Ignore this at your peril! To display very large and very small numbers, we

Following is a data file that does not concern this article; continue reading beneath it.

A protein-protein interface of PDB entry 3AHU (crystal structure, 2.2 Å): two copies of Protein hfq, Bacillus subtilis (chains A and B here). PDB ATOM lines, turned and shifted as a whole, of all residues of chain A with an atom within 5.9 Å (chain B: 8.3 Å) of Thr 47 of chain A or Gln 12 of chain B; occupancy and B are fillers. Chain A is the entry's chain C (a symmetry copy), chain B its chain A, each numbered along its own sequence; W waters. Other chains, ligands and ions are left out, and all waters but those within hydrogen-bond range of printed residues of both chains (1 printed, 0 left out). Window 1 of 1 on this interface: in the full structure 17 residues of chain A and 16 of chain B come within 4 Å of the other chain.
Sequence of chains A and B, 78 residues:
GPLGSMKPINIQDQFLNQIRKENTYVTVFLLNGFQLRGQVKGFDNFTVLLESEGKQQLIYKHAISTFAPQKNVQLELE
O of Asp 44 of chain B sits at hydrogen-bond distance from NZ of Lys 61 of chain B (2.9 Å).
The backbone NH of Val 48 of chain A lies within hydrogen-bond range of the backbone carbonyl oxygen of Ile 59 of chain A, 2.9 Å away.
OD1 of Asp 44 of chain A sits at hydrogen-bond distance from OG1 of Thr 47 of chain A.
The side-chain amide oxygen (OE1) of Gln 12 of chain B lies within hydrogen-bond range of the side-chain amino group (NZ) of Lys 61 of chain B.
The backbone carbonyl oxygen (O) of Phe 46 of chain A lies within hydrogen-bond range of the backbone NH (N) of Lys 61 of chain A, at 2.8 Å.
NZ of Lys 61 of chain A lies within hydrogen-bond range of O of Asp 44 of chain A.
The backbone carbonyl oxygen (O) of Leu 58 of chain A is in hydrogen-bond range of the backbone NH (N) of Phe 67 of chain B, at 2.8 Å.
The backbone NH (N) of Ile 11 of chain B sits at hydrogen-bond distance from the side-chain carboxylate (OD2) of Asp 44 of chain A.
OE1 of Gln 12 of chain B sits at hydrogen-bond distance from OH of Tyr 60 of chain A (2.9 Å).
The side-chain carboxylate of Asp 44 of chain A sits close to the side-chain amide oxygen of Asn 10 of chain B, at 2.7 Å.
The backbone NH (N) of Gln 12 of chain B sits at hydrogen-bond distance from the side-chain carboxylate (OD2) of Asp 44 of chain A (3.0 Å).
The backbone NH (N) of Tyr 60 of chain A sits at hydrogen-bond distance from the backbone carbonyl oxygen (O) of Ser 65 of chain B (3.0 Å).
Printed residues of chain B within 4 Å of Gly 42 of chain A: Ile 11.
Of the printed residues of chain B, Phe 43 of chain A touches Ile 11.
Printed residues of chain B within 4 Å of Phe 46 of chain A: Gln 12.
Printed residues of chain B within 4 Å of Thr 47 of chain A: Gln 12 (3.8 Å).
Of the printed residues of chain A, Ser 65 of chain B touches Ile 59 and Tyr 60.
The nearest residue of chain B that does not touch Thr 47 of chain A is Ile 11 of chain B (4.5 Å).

often (and computers and calculators almost always) use 13,000,000 = 1.3 x 10 13,000,000 = 1.3e7 (or 1.3E+07) The "e" means ten raised to the power. Some calculators and computer software write it as a capital E and include two digits and the sign of the exponent, as illustrated above in parentheses. Thus, if your calculator or computer tells you a number is 2.87E-05, and you write it on your homework or exam as 2.87 and ignore the exponent because you don't know what it is (a mistake I see all the time), that answer will be counted wrong (because it is). Scientific notation is also a very convenient way to represent significant digits. Suppose we have the value 3,500. How many significant digits are there? According to the rules presented in the previous article, there are two. In scientific notation we would write it: 3.5 x 10 But suppose all four digits are accurate. Suppose, for example, we counted the number of people attending a political rally, and the count came to exactly 3,500. In that case, all four digits in the number are accurate and all four digits are significant. It's hard to tell that from the standard notation, but in scientific notation we could write: 3.500 x 10 In scientific notation, trailing zeros are significant. Otherwise, they should be dropped. |

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